About

"The reluctant Francophile..."

My husband Jack has always wanted to live in Paris and learn French. I thought it would be good for him to achieve his life time dream. Hence, we moved to Paris in 2008. My first year was difficult. I started "missives" to relieve some stress and chronicle my life so friends back in the US could read what I am experiencing. I currently write about my food and travel experiences, which is my passion.

It is definitely a challenge to live here, but each year it gets easier, and quite enjoyable, in large part because I value friendships over locale. I have a love/hate relationship with Paris as do most Parisians, mais La vie est belle (but life is good)!

Wednesday, November 6, 2013

Je Thè...Me -- Restaurant Review




Je Thè...Me

4, rue d'Alleray 75015 Paris
Téléphone: 01.48.42.48.30
Metro: Line 12 Vaugirard
 closed Sundays and Mondays
reservations accepted
Rating Standards: 5-Stars = Extraordinary; 4-Stars = Excellent; 3-Stars = Average; 2-Stars = Fair; 1-Star = Poor
€ = Inexpensive: 30€ and under; €€ = Moderate: 31€-49€; €€€ = Expensive: €50 -75; €€€€ = Very Expensive: more than €76 (prices based on minimum 2-courses)
1-Bell = Pleasantly quiet (less than 65 decibels); 2-Bells = Can talk easily (65-70); 3-Bells = Talking normally gets difficult (70-75); 4-Bells = Can talk only in raised voices (75-80); BOMB = Too noisy for normal conversation (80+)
3 - Star..........................................................................................................................2 - Bell


We walk by this restaurant frequently since it’s in our neighborhood, and kept saying we’ve got to try this restaurant, so we did the other day with our good friend JT.  This restaurant has quite a lot of history, it was a former delicatessen, which was classified as an historical monument.  Inside, it is antique filled with mirrors, earthenware pots and bottles of vintage cognac. Very kitschy, but I happen to like antiques and old history, so felt very comfortable.  There are tables for 26 people downstairs, and upstairs, there are tables for 24.  The day we went for lunch only three quarters of the downstairs was filled.






We perused the chalkboard menu, which was hard to read. It’s a bit of a sore point for me, why is it chalkboard penmanship in France can frequently be so difficult, and no, we have had French friends who also cannot make it out so it is not our lack of fluency in French. We had to second guess what was written on several items and finally ask the staff.  JJ was amused as the 'Magret de canard' looked like it said 'Marget de conard'.












ENTRÉE: 
I had the foie gras. Although it was quite tasty and nothing out of the ordinary, I felt it was way, way too chilled. They should’ve softened it up a bit to just a little below room temperature. The fats in the foie gras turned a bit rubbery.














JJ had the “tartare de la mer”, a fish tartare. Although very simple, I thought it was very good. It had a nice citrus flavor and well balanced with shallots and sweet oranges as well as avocado.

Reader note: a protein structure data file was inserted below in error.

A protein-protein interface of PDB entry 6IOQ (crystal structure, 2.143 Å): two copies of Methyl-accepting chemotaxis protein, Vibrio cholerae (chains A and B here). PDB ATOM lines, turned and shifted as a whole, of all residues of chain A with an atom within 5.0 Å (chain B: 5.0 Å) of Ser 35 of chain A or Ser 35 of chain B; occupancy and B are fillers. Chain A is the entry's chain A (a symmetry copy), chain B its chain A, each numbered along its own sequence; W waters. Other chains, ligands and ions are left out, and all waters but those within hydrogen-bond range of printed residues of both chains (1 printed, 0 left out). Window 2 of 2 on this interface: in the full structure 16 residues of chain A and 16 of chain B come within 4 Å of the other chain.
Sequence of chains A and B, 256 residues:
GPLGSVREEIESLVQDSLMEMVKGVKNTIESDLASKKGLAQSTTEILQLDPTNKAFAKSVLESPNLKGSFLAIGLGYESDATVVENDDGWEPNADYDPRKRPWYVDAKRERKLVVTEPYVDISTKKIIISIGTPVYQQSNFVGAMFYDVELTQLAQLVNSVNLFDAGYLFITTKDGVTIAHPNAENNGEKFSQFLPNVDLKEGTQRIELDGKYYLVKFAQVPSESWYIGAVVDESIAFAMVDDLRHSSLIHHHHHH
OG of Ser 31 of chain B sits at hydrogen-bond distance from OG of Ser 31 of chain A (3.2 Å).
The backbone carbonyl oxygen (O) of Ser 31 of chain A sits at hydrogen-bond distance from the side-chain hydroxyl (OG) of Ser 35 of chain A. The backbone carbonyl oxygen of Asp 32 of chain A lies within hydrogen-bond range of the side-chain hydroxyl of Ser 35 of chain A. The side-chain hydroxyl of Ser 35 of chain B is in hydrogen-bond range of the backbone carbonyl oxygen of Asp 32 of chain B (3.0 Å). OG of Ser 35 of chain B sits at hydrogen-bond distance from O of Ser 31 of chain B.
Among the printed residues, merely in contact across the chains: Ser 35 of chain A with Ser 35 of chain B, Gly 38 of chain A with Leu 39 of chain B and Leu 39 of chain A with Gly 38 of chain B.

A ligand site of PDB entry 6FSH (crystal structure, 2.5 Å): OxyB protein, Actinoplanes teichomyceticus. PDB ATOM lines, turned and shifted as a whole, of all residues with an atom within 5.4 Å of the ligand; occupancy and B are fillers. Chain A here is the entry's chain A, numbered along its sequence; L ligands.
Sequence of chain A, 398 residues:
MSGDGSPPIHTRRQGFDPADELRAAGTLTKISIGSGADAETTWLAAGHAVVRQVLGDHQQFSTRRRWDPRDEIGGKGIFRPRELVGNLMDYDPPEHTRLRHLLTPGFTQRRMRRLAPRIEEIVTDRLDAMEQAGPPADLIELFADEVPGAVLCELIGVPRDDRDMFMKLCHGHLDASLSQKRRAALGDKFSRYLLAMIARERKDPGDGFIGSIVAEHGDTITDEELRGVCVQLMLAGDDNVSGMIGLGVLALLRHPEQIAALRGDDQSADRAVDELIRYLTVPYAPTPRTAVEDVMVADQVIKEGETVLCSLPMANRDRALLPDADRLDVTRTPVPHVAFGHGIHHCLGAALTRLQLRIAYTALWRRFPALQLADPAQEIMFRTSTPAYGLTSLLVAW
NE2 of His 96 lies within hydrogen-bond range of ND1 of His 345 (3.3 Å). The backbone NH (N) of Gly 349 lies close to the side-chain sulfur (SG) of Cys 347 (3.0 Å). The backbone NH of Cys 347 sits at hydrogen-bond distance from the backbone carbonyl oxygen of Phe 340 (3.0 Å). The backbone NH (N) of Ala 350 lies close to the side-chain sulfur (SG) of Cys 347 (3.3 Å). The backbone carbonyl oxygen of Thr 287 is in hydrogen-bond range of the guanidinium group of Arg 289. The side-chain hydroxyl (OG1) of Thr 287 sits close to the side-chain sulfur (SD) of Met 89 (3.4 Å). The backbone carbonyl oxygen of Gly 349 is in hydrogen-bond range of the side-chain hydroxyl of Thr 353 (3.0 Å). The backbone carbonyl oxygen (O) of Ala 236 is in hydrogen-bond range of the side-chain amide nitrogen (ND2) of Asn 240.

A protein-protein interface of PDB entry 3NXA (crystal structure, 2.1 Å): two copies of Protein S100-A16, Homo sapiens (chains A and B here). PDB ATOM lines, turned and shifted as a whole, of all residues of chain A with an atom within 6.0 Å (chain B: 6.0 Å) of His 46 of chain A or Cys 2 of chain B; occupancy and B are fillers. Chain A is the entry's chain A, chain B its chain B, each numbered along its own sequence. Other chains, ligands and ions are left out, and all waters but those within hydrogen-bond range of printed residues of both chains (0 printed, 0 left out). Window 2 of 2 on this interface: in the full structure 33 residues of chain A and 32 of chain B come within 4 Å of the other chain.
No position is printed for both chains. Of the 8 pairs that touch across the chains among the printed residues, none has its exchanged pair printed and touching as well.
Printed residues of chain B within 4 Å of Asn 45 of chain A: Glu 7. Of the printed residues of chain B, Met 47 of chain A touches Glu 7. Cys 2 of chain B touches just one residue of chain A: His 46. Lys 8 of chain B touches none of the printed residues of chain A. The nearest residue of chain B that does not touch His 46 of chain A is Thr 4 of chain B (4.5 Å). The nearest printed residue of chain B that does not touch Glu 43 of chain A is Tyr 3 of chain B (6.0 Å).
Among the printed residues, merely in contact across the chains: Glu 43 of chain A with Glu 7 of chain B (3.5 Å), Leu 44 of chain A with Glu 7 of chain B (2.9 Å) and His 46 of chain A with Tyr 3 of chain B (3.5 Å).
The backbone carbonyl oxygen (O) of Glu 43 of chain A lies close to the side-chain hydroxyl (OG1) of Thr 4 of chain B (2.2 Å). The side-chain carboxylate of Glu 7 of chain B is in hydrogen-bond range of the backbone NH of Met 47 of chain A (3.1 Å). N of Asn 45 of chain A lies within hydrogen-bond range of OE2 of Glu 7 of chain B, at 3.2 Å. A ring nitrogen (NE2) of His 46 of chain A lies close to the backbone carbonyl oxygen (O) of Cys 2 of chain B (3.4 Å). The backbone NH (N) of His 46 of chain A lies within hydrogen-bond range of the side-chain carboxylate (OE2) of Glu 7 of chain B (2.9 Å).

JT had the écrevisses (crayfish), we all agreed this was a really good dish. Perfectly cooked and perfectly seasoned, not too overwhelming that you couldn’t taste the dish, despite the fact that they added coriander. So, this was a hit.

So far so good….







PLATS:



JT and JJ had the rognon (kidneys), although they were cooked perfectly, I have to say it was just good, nothing wowed us about this dish, in fact we all agreed it could’ve used something, maybe some espelette (Basque peppers), or something to give it more excitement.








I had the “Plume Iberique” which is the side part of the pig.  OK, I like pork and any incarnation of pork, I have to say though that this pork was cooked very, very unevenly. Parts were crispy crunchy, and other parts were moist and tender, and other parts were dry.  Fortunately, I like all ways of preparing pig, even in my case three-in-one.  It was topped with pickled chopped red onions which, for me, was distracting but JJ liked it.  But this is definitely not for everyone. It came with some really creamy mashed potatoes that were quite good.





DESSERT:



We shared a croquant fruit rouges, strawberries and raspberries over whipped cream and sprinkled with a crusty cake crust. Although good, it was nothing special and didn’t look like a lot of effort was put into the dish.







SUMMARY:

This is a family owned restaurant. It’s quaint bordering on kitschy, but has a lot of history.  Although this restaurant is known, and has been written up several times about their promoting "offal", I was disappointed that there were only two-offal dishes on the whole menu.

Service was quick, so quick I felt like I was in US.  In fact, one of my dishes was whisked away before I barely finished the last bite. We give them the benefit of the doubt since it wasn’t crowded so they paid more attention to us.  But I did have the feeling they couldn't wait for us to leave so they can get on with something else.  There’s something to be said about enjoying a leisurely lunch, which the French are known for, but I guess they didn’t get the memo!


We had a bottle of Cheverny, 3 additional glasses of wine and 2-coffees and our meal came to 55€ each, so this is not an inexpensive place.

Would I go back, I’m not sure, since there’s so many other restaurants to try in our neighborhood!  Because we had such high expectations we were quite disappointed.

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